Three Interesting Paragraphs

English teacher Susan Jonas of the Bronx, New York, in a New York Times letter to the editor about the pressure put on students to win good grades and get into college:

“It breaks my heart to see students depressed, stressed, ill, exhausted, neurotic and unable to appreciate an honest, well-earned B or B+.…We need to teach students to love learning, to take risks and know that failure is part of growing… “
Sportswriter Barry Svrluga in the Washington Post on the toll taken on the bodies and minds of professional baseball players:

“There is no sport with an everydayness, a drum-drum-drum beat like baseball.…All sorts of professions come replete with their own rhythms. In professional sports, baseball’s is uniquely unyielding. It might not feel that way now, with opening day such a symbol for spring, for hope. But the players know what lies ahead. They all refer to it the same way, with unmistakable reverence: The Grind.”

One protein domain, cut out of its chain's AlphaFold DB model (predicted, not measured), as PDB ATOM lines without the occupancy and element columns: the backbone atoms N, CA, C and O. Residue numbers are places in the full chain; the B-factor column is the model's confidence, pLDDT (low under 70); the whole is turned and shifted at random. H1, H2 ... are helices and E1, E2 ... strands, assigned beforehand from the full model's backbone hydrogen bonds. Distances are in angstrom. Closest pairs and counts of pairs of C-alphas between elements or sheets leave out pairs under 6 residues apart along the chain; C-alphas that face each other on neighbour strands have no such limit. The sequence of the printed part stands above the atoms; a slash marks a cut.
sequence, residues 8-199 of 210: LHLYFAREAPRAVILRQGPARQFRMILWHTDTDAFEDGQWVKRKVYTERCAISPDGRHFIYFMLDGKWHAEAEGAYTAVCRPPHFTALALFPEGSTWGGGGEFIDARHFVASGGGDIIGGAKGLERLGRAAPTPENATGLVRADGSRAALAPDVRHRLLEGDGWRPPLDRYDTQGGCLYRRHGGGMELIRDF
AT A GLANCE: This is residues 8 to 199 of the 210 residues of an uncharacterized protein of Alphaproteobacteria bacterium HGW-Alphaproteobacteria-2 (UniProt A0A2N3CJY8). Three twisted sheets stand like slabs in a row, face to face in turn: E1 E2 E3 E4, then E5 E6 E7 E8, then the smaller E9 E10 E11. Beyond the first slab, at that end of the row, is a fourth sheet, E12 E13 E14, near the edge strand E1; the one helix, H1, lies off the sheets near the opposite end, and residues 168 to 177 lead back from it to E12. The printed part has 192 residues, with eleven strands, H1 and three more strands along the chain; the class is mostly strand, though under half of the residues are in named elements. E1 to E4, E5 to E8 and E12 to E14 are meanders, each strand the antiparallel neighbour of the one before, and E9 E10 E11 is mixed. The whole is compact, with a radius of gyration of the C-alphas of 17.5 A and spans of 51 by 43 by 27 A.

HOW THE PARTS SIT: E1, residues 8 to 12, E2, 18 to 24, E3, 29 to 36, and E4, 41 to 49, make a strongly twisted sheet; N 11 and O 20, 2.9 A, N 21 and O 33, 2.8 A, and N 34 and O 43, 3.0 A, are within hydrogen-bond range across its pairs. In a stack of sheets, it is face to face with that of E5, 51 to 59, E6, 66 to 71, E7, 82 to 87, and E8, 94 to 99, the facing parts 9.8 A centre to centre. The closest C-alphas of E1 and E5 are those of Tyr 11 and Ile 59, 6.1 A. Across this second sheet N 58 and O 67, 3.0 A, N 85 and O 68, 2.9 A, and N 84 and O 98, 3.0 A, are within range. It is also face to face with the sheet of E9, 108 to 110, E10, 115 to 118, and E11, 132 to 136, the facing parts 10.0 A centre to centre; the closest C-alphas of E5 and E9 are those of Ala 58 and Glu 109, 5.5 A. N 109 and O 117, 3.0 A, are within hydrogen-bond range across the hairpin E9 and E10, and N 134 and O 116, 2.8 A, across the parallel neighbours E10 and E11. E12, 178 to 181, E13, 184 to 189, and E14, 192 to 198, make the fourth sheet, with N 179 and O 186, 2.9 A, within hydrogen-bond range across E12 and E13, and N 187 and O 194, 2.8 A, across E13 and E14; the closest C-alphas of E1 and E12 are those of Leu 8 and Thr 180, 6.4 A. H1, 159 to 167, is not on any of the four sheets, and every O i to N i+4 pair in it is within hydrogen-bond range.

Thomas Polgar, the last CIA station chief in Saigon during the Vietnam war, whose last cable to the agency from Saigon shortly after midnight on April 30, 1975, has become legendary in CIA lore. It was quoted in the Washington Post’s 4/1/2014 obituary of Polgar, who had died nine days earlier:

“This will be the final message from Saigon station. It has been a long fight and we have lost it.…Those who fail to learn from history are forced to repeat it. Let us hope that we will not have another Vietnam experience and that we have learned our lesson. Saigon signing off.”

—Compiled by Mike Feinsilber, who asks that if you come across an interesting paragraph in your reading that you’d like to share with others, send it, along with the date and publication, to

Speak Your Mind